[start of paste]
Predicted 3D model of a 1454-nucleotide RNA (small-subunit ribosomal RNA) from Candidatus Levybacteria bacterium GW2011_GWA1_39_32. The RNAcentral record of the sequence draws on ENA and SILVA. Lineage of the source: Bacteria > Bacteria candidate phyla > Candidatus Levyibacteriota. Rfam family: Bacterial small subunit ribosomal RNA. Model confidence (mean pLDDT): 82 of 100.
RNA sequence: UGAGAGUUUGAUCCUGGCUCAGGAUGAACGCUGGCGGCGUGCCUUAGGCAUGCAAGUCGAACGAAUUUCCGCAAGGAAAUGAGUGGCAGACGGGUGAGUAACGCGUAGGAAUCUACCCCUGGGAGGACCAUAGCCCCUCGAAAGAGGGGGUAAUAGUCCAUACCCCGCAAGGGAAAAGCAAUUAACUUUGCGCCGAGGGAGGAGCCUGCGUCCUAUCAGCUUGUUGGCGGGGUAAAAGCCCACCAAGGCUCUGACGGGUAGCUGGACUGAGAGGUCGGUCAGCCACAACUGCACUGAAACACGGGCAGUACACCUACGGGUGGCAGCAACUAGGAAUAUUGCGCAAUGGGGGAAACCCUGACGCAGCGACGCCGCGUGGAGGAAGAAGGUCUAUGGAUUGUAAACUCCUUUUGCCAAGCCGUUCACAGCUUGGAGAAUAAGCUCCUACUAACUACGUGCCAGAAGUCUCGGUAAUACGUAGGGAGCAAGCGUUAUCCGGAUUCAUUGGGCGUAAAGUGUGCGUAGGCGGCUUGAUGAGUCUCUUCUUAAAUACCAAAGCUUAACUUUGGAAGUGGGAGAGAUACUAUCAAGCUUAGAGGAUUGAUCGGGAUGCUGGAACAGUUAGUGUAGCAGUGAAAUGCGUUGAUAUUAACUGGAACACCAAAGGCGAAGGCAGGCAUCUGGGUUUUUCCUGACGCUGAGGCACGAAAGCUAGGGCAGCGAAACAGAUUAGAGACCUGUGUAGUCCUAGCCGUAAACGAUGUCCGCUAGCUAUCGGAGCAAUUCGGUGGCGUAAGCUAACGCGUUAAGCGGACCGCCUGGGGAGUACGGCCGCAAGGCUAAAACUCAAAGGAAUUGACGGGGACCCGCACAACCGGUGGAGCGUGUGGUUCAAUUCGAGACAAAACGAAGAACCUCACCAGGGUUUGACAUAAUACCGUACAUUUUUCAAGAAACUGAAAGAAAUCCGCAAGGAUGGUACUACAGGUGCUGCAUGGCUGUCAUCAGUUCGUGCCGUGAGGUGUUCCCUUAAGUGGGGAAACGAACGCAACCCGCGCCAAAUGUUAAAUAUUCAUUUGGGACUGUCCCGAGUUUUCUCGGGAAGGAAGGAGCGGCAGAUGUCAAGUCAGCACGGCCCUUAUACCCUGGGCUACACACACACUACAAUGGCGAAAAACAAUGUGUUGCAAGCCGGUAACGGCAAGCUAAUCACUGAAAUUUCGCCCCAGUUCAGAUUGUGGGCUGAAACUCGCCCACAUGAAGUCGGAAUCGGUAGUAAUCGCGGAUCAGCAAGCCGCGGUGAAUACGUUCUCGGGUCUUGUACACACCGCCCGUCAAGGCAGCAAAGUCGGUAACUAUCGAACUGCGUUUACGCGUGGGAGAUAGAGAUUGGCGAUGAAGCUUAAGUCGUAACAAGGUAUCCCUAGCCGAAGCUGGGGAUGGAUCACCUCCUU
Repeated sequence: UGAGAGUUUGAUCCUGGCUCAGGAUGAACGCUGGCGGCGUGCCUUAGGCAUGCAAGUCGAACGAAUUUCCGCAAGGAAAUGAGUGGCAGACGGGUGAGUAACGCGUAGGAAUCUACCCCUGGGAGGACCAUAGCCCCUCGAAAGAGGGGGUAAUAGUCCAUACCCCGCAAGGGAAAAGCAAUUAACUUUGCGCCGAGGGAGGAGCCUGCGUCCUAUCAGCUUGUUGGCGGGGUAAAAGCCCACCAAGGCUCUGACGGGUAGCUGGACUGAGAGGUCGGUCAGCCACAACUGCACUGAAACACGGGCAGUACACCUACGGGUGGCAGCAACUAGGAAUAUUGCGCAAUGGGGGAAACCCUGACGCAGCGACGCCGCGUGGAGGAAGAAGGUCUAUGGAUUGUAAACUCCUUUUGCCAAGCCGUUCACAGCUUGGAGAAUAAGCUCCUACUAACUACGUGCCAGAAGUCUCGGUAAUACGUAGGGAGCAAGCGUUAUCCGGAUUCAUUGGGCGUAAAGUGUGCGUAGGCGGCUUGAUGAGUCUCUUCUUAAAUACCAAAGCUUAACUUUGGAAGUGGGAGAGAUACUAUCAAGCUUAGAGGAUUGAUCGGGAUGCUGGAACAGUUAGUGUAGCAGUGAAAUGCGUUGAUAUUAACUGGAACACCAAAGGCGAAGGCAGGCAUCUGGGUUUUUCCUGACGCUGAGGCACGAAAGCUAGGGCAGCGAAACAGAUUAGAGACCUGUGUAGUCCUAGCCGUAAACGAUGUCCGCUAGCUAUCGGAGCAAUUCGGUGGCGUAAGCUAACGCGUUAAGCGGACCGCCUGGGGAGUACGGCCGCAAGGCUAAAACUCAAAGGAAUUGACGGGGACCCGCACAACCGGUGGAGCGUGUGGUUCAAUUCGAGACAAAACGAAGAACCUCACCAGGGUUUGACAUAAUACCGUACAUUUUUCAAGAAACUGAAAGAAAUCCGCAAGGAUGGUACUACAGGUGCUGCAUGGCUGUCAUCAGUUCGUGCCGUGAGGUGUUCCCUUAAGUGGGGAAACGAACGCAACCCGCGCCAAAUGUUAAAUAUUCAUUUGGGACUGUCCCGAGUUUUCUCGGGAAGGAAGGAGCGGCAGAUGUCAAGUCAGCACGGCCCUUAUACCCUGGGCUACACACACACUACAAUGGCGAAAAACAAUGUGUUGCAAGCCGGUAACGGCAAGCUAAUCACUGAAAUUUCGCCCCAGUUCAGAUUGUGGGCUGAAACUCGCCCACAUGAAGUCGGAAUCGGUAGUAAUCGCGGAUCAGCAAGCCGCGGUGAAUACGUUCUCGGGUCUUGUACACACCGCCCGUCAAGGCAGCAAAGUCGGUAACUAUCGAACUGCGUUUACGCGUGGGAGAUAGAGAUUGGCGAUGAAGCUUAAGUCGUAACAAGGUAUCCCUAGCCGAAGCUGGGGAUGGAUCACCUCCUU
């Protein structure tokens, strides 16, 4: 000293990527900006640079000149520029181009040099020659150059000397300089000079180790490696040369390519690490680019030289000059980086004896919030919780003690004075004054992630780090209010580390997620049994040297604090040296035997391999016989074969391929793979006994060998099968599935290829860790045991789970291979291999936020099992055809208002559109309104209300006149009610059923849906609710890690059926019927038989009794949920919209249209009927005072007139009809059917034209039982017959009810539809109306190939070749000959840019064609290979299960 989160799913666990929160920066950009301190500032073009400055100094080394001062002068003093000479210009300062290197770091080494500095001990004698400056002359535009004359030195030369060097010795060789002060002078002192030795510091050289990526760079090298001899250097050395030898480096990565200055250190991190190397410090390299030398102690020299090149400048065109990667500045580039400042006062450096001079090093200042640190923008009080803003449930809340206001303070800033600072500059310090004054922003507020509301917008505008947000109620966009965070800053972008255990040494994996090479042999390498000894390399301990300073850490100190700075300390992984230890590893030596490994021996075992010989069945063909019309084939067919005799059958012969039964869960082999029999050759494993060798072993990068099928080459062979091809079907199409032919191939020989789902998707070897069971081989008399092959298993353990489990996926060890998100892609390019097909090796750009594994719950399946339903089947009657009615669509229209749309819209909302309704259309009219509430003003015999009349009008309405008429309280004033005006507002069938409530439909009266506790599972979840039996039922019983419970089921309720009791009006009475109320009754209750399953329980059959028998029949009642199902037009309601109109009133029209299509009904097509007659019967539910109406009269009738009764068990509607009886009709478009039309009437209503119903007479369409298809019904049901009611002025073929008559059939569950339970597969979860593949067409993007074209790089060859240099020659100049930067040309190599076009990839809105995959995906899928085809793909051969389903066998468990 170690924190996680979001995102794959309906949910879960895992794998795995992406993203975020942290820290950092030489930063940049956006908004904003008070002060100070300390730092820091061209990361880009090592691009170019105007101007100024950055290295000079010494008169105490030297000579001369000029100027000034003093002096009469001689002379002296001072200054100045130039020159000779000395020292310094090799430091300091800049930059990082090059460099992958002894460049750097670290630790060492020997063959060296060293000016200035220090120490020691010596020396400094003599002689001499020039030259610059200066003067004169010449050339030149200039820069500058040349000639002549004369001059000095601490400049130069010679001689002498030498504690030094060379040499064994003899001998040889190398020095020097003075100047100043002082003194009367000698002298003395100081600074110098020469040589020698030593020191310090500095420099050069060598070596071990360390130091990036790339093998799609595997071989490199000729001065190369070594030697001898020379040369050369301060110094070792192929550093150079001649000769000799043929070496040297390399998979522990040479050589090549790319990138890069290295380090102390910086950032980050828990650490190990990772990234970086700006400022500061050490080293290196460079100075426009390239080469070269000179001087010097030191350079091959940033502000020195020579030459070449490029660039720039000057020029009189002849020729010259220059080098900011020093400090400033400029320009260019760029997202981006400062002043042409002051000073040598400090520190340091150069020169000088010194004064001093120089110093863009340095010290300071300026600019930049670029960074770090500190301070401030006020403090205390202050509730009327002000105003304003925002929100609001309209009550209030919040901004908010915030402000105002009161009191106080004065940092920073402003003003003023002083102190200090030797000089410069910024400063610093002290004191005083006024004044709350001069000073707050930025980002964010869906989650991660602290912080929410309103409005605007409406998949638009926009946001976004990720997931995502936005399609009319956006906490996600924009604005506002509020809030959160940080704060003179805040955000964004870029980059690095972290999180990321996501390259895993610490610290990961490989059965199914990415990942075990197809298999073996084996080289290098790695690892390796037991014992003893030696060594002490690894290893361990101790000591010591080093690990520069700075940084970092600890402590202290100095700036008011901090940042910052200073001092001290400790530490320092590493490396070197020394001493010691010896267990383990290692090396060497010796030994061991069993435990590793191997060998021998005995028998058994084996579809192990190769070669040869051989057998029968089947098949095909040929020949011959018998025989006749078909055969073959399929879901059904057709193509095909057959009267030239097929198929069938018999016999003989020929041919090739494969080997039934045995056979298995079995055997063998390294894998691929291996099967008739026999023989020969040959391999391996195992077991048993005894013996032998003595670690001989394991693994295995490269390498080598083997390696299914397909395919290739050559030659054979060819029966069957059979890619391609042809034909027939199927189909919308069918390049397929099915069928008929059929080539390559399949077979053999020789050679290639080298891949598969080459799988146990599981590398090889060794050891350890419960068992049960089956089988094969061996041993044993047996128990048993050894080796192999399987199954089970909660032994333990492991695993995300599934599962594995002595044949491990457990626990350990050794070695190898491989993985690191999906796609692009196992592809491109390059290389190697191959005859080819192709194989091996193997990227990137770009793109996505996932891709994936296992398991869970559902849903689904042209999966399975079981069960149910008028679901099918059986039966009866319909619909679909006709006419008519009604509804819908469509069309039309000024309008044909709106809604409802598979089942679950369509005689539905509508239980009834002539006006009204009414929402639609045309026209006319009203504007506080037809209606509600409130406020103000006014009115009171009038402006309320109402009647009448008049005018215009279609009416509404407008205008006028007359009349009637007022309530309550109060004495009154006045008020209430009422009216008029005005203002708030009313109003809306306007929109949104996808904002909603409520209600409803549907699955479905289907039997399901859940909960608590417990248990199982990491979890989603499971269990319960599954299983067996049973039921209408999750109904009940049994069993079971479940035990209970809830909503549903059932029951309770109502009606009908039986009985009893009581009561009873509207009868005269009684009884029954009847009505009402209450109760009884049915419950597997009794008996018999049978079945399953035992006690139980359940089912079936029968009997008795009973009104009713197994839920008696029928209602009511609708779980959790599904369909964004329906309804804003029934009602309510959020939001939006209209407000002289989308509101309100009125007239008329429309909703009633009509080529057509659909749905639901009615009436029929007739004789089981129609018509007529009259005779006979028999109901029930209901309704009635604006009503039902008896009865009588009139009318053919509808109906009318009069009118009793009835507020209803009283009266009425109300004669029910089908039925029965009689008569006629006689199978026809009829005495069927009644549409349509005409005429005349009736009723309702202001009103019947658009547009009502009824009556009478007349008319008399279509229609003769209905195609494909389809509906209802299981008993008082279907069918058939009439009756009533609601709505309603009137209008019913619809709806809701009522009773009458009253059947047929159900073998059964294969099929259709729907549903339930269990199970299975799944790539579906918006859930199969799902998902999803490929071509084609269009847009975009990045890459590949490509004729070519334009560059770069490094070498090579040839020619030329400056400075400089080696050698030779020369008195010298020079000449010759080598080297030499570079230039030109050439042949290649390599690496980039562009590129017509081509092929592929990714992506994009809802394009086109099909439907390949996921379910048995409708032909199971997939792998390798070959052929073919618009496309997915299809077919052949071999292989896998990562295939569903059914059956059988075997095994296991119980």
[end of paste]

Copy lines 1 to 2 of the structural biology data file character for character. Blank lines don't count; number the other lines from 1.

Predicted 3D model of a 1454-nucleotide RNA (small-subunit ribosomal RNA) from Candidatus Levybacteria bacterium GW2011_GWA1_39_32. The RNAcentral record of the sequence draws on ENA and SILVA. Lineage of the source: Bacteria > Bacteria candidate phyla > Candidatus Levyibacteriota. Rfam family: Bacterial small subunit ribosomal RNA. Model confidence (mean pLDDT): 82 of 100.
RNA sequence: UGAGAGUUUGAUCCUGGCUCAGGAUGAACGCUGGCGGCGUGCCUUAGGCAUGCAAGUCGAACGAAUUUCCGCAAGGAAAUGAGUGGCAGACGGGUGAGUAACGCGUAGGAAUCUACCCCUGGGAGGACCAUAGCCCCUCGAAAGAGGGGGUAAUAGUCCAUACCCCGCAAGGGAAAAGCAAUUAACUUUGCGCCGAGGGAGGAGCCUGCGUCCUAUCAGCUUGUUGGCGGGGUAAAAGCCCACCAAGGCUCUGACGGGUAGCUGGACUGAGAGGUCGGUCAGCCACAACUGCACUGAAACACGGGCAGUACACCUACGGGUGGCAGCAACUAGGAAUAUUGCGCAAUGGGGGAAACCCUGACGCAGCGACGCCGCGUGGAGGAAGAAGGUCUAUGGAUUGUAAACUCCUUUUGCCAAGCCGUUCACAGCUUGGAGAAUAAGCUCCUACUAACUACGUGCCAGAAGUCUCGGUAAUACGUAGGGAGCAAGCGUUAUCCGGAUUCAUUGGGCGUAAAGUGUGCGUAGGCGGCUUGAUGAGUCUCUUCUUAAAUACCAAAGCUUAACUUUGGAAGUGGGAGAGAUACUAUCAAGCUUAGAGGAUUGAUCGGGAUGCUGGAACAGUUAGUGUAGCAGUGAAAUGCGUUGAUAUUAACUGGAACACCAAAGGCGAAGGCAGGCAUCUGGGUUUUUCCUGACGCUGAGGCACGAAAGCUAGGGCAGCGAAACAGAUUAGAGACCUGUGUAGUCCUAGCCGUAAACGAUGUCCGCUAGCUAUCGGAGCAAUUCGGUGGCGUAAGCUAACGCGUUAAGCGGACCGCCUGGGGAGUACGGCCGCAAGGCUAAAACUCAAAGGAAUUGACGGGGACCCGCACAACCGGUGGAGCGUGUGGUUCAAUUCGAGACAAAACGAAGAACCUCACCAGGGUUUGACAUAAUACCGUACAUUUUUCAAGAAACUGAAAGAAAUCCGCAAGGAUGGUACUACAGGUGCUGCAUGGCUGUCAUCAGUUCGUGCCGUGAGGUGUUCCCUUAAGUGGGGAAACGAACGCAACCCGCGCCAAAUGUUAAAUAUUCAUUUGGGACUGUCCCGAGUUUUCUCGGGAAGGAAGGAGCGGCAGAUGUCAAGUCAGCACGGCCCUUAUACCCUGGGCUACACACACACUACAAUGGCGAAAAACAAUGUGUUGCAAGCCGGUAACGGCAAGCUAAUCACUGAAAUUUCGCCCCAGUUCAGAUUGUGGGCUGAAACUCGCCCACAUGAAGUCGGAAUCGGUAGUAAUCGCGGAUCAGCAAGCCGCGGUGAAUACGUUCUCGGGUCUUGUACACACCGCCCGUCAAGGCAGCAAAGUCGGUAACUAUCGAACUGCGUUUACGCGUGGGAGAUAGAGAUUGGCGAUGAAGCUUAAGUCGUAACAAGGUAUCCCUAGCCGAAGCUGGGGAUGGAUCACCUCCUU